Addressing the North West Science Alliance at a Special Meeting

By |2024-04-15T13:08:25+01:00March 24th, 2009|Educational Activities, Everything Dinosaur News and Updates, Main Page|0 Comments

Addressing the North West Science Alliance

This evening one of our team members has the honour and privilege of addressing members of the North West Science Alliance at their quarterly meeting.  The North West Science Alliance (NWSA – I can never understand why scientists, especially those involved in academia revel in acronyms), was established to bring together those parties with an interest in science in the North West of England. 

I am not too sure of the organisation’s mission statement, but in essence a very broad definition of science is given by the NWSA, they cover medicine, natural sciences, engineering, physics, chemistry, biology, technology – an eclectic range of scientific disciplines, as the Chairperson, the very capable Lorelly Wilson says herself: “if in doubt, it’s [the science discipline] included”.

The North West of England has a strong tradition in the sciences with many major science based employers having premises, research stations or factories within the counties of Cheshire, Lancashire, Cumbria as well as the metropolitan areas of Manchester and Merseyside, areas that the NWSA covers.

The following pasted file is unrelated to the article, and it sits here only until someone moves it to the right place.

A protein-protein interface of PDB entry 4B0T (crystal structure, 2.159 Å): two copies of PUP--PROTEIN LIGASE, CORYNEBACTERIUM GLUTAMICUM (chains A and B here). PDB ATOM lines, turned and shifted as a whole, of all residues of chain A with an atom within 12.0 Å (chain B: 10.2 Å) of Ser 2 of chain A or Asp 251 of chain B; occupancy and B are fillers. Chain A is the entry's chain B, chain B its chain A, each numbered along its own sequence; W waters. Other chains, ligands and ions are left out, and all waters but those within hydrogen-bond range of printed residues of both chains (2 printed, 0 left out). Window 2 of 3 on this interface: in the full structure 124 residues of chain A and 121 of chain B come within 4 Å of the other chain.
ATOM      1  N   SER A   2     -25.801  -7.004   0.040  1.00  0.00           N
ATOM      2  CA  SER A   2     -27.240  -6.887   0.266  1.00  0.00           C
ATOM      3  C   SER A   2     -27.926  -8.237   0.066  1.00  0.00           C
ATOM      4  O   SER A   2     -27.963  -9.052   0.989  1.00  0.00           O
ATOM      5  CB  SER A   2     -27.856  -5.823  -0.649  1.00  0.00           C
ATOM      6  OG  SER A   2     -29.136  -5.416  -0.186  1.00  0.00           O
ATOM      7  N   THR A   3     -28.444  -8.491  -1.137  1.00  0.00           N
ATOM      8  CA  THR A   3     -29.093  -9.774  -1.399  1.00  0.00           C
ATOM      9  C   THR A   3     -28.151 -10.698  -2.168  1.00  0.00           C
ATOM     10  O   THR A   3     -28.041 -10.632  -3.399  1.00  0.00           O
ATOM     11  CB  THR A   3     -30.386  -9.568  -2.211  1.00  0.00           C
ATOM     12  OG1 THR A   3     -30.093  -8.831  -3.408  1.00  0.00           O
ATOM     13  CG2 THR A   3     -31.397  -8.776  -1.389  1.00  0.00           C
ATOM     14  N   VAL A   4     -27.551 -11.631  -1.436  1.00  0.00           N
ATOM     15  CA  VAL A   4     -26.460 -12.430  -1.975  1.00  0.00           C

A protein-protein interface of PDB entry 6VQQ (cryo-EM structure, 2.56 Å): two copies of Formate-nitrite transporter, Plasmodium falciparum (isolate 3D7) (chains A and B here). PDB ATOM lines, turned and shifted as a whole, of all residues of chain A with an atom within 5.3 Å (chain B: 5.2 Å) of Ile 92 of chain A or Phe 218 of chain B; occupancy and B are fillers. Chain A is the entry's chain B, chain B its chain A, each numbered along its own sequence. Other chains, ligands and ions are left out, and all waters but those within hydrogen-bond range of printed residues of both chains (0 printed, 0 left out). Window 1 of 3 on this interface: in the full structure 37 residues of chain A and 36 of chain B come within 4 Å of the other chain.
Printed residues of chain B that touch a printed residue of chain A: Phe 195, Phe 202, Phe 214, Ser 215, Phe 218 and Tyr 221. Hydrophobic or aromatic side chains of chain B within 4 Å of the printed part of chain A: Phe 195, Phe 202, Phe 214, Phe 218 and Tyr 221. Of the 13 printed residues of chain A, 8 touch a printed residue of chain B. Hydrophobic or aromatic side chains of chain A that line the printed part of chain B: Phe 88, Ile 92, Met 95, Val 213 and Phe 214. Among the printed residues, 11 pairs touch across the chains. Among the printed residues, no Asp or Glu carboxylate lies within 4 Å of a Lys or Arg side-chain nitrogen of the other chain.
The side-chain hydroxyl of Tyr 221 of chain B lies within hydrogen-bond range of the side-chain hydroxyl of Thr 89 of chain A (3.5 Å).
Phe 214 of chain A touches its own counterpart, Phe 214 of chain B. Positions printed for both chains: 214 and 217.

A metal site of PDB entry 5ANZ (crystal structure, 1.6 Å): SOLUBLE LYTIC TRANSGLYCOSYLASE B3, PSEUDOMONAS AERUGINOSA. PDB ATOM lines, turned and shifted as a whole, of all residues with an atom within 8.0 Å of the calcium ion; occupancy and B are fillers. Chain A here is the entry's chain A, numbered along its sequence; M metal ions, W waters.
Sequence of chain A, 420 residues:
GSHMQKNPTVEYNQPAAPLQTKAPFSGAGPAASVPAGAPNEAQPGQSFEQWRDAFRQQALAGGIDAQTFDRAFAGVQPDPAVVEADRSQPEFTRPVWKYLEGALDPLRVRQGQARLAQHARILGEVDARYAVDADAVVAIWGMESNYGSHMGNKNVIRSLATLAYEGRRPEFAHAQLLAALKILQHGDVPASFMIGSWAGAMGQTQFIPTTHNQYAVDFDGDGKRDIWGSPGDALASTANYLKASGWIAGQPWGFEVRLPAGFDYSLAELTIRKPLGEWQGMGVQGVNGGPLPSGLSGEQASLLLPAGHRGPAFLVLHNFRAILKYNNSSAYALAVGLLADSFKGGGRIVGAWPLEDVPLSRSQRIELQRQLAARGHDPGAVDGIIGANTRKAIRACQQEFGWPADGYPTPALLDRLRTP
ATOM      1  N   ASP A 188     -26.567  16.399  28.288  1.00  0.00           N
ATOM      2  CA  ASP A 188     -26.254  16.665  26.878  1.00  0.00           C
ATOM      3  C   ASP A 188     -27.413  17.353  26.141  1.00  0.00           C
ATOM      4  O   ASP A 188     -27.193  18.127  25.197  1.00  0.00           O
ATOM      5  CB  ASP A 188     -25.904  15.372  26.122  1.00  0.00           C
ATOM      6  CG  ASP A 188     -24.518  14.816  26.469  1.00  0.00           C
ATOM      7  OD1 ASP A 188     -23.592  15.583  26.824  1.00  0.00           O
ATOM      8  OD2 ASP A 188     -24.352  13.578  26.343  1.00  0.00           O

The geology of the area favours many of these industries, Cheshire is close to the major port of Liverpool, the flat Cheshire plain has proved an ideal location for many chemical companies in particular.  In the past; there was access to coal fields to the south and the especially soft water of the area was ideal for use in many industrial processes.  One of the things the NWSA aims to do is to act as a conduit for schools, colleges and such like helping them to gain access to science demonstrations and scientists to enrich learning.

Such endeavours, just part of what this highly enthusiastic group undertake, will no doubt help to encourage the next generation of scientists.  Certainly, students can have a tremendous enthusiasm for science if they can be motivated and encouraged by innovative and exciting teaching programmes.

From our own point of view, we are not sure what is more daunting, casting a Tyrannosaurus rex tooth from a latex mould in front of a dozen or so excited Year 6 students all wanting to help and all so keen to get involved, or addressing this esteemed body.

Hopefully, our presentation looking at ways in which the NWSA could develop its presence on-line will prove helpful to them.  We certainly have learnt a lot since we started attending about two years ago.

I am sure we will be able to make further contributions to assist this group of dedicated individuals in the future.

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